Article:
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‘Significant risks’: When auctions work and tips for listing property

Auctions can drive up the price of a property, but there are risks too, experts warn.

Auctions can drive up the price of a property, but there are risks too, experts warn. Photo: Getty

More Australians are listing their homes for sale in a bid to cash in on rising property prices, but many face tough choices when deciding what type of sale to pursue.

Auctions offer the potential for huge returns, particularly if there’s lots of buyer interest, but there are also huge risks if the property doesn’t sell and plenty of mistakes sellers can make.

So, what do the experts say about listing your home for auction, and how to avoid pitfalls?

Is your home right for auction?

Alex Haddad, a property agent at EXP Australia and accredited auctioneer, said the first thing home owners need to consider is whether their property is even right for an auction.

He said auctions can deliver superior returns, but they’re designed to capitalise on interest in the most in-demand properties and can sting people who aren’t prepared.

“Auctions only work in certain areas and for certain properties,” Haddad said, such as “freestanding homes in areas of high growth like the inner west of Sydney”.

Enrique Bisbal, a consultant with Refined Real Estate, agreed that auctions are best for properties in high demand markets that are “hard to value” because the home is unique.

“They create a sense of urgency and competition among buyers,” he said.

Beware the costs

The risk if your home isn’t suitable for an auction is that it gets passed in, and you get stuck with thousands of dollars in fees without a sale to recoup the investment.

“Vendors can get stuck with huge marketing costs and expenses,” Haddad warned.

James Millard, a financial advisor, said Australians need to have a plan for selling their property at auction to avoid getting caught out by unseen costs.

“We’re talking transactions which are some of the biggest you’ll ever do,” Millard said.

“There are always significant risks with that.”

Besides merely paying an auctioneer just to show up – which can cost upwards of $1000 – home owners also face huge costs preparing their home for sale, Millard said.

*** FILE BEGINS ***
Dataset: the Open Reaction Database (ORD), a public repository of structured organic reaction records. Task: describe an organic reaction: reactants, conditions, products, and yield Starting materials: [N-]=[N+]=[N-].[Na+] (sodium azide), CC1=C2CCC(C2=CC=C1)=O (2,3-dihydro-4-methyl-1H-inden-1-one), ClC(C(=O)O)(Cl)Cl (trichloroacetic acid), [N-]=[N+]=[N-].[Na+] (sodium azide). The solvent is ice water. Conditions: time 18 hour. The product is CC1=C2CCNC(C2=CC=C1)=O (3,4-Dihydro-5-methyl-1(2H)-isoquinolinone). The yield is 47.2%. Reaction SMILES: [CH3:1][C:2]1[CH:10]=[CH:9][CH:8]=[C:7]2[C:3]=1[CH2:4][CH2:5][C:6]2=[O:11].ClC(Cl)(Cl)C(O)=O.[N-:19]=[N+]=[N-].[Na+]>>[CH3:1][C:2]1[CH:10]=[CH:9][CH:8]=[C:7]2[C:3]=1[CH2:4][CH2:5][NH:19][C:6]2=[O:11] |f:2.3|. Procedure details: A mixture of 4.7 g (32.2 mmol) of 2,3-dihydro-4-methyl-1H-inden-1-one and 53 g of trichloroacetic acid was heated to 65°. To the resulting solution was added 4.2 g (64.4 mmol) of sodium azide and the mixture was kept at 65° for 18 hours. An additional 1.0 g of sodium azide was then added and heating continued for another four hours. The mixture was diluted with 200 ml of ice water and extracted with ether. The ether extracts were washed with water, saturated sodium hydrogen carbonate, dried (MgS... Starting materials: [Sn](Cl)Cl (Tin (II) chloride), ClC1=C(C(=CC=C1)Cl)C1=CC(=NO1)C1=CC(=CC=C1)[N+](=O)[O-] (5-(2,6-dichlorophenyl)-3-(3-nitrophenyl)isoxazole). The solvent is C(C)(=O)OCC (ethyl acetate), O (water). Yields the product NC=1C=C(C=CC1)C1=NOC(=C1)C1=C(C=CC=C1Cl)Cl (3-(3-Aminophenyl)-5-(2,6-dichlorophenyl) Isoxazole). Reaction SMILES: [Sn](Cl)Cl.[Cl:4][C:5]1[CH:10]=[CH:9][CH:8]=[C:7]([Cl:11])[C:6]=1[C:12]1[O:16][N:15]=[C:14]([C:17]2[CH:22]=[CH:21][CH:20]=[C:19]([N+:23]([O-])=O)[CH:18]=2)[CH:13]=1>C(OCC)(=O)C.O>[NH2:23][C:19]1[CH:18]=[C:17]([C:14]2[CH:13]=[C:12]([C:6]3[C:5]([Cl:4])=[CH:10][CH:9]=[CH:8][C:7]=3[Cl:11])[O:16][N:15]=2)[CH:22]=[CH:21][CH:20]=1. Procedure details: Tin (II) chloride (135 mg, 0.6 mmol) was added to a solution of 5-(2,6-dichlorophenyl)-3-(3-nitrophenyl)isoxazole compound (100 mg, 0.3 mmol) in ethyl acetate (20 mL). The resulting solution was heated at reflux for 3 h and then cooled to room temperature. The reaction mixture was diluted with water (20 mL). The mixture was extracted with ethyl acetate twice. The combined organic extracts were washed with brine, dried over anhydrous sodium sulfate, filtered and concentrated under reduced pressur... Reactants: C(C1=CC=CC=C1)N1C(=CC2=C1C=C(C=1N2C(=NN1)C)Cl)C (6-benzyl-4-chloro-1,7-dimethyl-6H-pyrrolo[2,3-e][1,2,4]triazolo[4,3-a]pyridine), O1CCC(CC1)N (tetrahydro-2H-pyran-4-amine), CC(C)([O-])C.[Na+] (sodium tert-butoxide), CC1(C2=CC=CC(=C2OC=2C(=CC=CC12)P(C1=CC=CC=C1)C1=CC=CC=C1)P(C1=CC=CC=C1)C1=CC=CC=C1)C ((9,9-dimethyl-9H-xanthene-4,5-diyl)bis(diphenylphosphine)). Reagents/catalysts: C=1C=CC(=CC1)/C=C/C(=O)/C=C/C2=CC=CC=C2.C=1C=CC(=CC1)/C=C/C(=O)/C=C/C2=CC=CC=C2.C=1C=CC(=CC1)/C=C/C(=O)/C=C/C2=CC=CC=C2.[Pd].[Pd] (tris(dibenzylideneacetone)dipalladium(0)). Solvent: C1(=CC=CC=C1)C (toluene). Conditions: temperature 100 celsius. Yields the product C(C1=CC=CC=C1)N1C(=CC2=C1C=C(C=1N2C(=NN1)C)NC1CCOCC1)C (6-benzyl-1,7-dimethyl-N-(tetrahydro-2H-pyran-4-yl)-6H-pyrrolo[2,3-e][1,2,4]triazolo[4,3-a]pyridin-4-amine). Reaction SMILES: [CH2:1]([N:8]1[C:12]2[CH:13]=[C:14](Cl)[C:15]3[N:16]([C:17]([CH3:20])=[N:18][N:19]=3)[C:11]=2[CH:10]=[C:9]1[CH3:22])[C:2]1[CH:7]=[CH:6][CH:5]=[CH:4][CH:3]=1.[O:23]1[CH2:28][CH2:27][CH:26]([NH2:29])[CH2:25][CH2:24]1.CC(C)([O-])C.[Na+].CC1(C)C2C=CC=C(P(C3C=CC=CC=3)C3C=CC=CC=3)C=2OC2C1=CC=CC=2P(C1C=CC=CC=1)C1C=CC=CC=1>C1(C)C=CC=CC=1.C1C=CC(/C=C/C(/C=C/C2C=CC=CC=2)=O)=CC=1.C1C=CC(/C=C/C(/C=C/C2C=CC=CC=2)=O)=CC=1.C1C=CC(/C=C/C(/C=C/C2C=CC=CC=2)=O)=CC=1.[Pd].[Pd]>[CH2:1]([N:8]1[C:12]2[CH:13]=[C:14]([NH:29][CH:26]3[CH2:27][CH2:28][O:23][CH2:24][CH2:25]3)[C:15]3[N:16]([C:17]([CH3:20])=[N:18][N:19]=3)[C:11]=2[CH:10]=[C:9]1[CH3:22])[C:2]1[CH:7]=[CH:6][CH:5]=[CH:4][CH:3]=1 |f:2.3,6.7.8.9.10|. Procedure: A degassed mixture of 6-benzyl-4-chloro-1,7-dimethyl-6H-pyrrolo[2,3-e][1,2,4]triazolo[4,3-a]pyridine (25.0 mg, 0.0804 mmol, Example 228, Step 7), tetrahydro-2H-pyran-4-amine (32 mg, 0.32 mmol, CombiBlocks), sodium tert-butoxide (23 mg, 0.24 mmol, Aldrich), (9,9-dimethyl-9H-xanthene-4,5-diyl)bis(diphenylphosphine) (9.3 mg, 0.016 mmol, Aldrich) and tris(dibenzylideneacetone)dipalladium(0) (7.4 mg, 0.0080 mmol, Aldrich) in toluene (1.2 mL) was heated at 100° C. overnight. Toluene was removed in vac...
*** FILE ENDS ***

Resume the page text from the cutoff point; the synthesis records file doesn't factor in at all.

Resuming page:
“You might be up for somewhere between $2000 and $6000 just preparing,” he said.

“You’re painting, you get the handyman over to tidy up those things you lived with that didn’t look great … then you’ve got the photographer which is critical for selling a home.”

These things should be seen as an investment in a successful auction, but also need to be budgeted for so that you’re not left in the lurch in the event that the auction is unsuccessful.

Improve your chances

If you do decide to go to auction, then you’ll want to make sure you make the most of it.

It goes without saying that this starts with how the property looks to potential buyers, but Haddad says too many sellers forget the details, including how their front garden is styled.

“If the garden looks shocking, people tend to back off,” he said.

John Pidgeon, author of Sort Your Property Out, said the other major priority for sellers should be marketing their auction “like a pro” and staying on their agent to do the same.

“Online listings, social media, and good ol’ fashioned signage will attract buyers,” he said.

“Provide all the details. Make sure your listings are clear and informative, with killer photos and maybe even virtual tours.”

Reserve price tips

The other major consideration when taking a home to auction is where to set your reserve price.

Too high and you risk the home being passed in, but too low and you could potentially make it harder for your agent and auctioneer to get the best price for your property.

Haddad said sellers need to be “realistic” with their price and avoid setting it too high because if the auction fails the subsequent private bids are more likely to be “low ball”.

One way to work out where a reasonable reserve might be could be listing your home on the market first and seeing what offers it attracts, and how many.

That can give you and your agent an idea of what the market is prepared to pay, guiding any decisions about what a reasonable reserve is.

Topics: Property
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